The U.S. is a demographically, ethnically, and racially diverse country. This diversity leads law enforcement agencies to narrow their focus to certain communities over others through a process called predictive profiling. This can expose some people to an increased chance of facing criminal charges compared to others.
Predictive profiling is the anticipation of who is likely to commit a crime that hasn't occurred yet based upon a person's visible characteristics. This can include their age, gender, style of dress, ethnicity and manner of behavior. Crime statistics reinforce law enforcement's use of predictive profiling.
Traffic stops are perhaps the most common way that most individuals interact with the police. Law enforcement officers receive training to pull over vehicles for valid reasons, such as following their observance of a traffic infraction, discovering an expired license plate or a report of a stolen vehicle.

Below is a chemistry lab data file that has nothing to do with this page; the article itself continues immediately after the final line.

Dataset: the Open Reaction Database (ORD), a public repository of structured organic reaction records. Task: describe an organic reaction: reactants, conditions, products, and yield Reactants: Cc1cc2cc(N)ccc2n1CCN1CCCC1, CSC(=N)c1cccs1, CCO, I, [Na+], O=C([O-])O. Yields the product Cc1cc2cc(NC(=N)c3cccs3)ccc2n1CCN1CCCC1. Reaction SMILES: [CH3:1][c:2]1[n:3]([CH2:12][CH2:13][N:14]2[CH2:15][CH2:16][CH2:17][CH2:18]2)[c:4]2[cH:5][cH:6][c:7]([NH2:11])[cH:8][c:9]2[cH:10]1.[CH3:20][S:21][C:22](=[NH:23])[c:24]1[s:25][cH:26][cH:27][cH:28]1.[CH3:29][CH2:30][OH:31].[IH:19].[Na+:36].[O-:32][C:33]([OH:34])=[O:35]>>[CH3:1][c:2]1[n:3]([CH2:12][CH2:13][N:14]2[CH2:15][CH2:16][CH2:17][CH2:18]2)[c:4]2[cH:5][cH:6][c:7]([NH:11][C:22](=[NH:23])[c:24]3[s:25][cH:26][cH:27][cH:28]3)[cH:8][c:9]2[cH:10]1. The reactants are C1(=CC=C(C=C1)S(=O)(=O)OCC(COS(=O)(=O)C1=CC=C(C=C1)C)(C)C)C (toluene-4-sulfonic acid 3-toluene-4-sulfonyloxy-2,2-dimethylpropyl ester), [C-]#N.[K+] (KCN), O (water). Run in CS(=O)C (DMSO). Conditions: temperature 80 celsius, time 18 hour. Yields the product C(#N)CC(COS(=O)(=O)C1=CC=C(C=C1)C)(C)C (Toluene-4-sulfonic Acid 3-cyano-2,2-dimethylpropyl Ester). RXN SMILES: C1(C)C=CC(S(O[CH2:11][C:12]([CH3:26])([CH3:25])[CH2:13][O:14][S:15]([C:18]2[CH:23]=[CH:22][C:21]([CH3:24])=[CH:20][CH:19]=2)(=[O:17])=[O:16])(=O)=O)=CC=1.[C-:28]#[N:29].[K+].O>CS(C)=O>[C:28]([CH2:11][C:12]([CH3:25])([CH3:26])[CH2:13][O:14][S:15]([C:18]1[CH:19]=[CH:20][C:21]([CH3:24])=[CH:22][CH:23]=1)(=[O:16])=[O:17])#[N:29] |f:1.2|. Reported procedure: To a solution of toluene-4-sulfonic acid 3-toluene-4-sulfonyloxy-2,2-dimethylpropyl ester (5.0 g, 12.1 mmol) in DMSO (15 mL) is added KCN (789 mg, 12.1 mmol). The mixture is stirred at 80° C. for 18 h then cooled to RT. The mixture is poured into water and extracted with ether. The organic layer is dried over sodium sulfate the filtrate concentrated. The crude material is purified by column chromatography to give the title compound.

Many law enforcement officers allow racial profiling to play a role in who gets pulled over. Driving an older vehicle or one that doesn't seem to "fit the driver" might get you pulled over by the police. A police officer can then look at anything in plain view, question those in the vehicle and ask for identification once you've been stopped.
Police officers can only perform warrantless searches of vehicles in limited instances, such as if they have probable cause or the driver consents. They may also be able to do so if a drug-sniffing dog alerts cops to the presence of drugs in the vehicle.
A police officer's observation of weapons or contraband in plain view once they pull you over may constitute probable cause and thus allow law enforcement to conduct a full search of the vehicle and its occupants without consent.
You may find it helpful to learn more about predictive profiling and the rules regarding searches at traffic stops if you're facing drug or weapons charges. An experienced criminal defense attorney can advise you of your rights in such instances and work to craft a defense strategy in your case.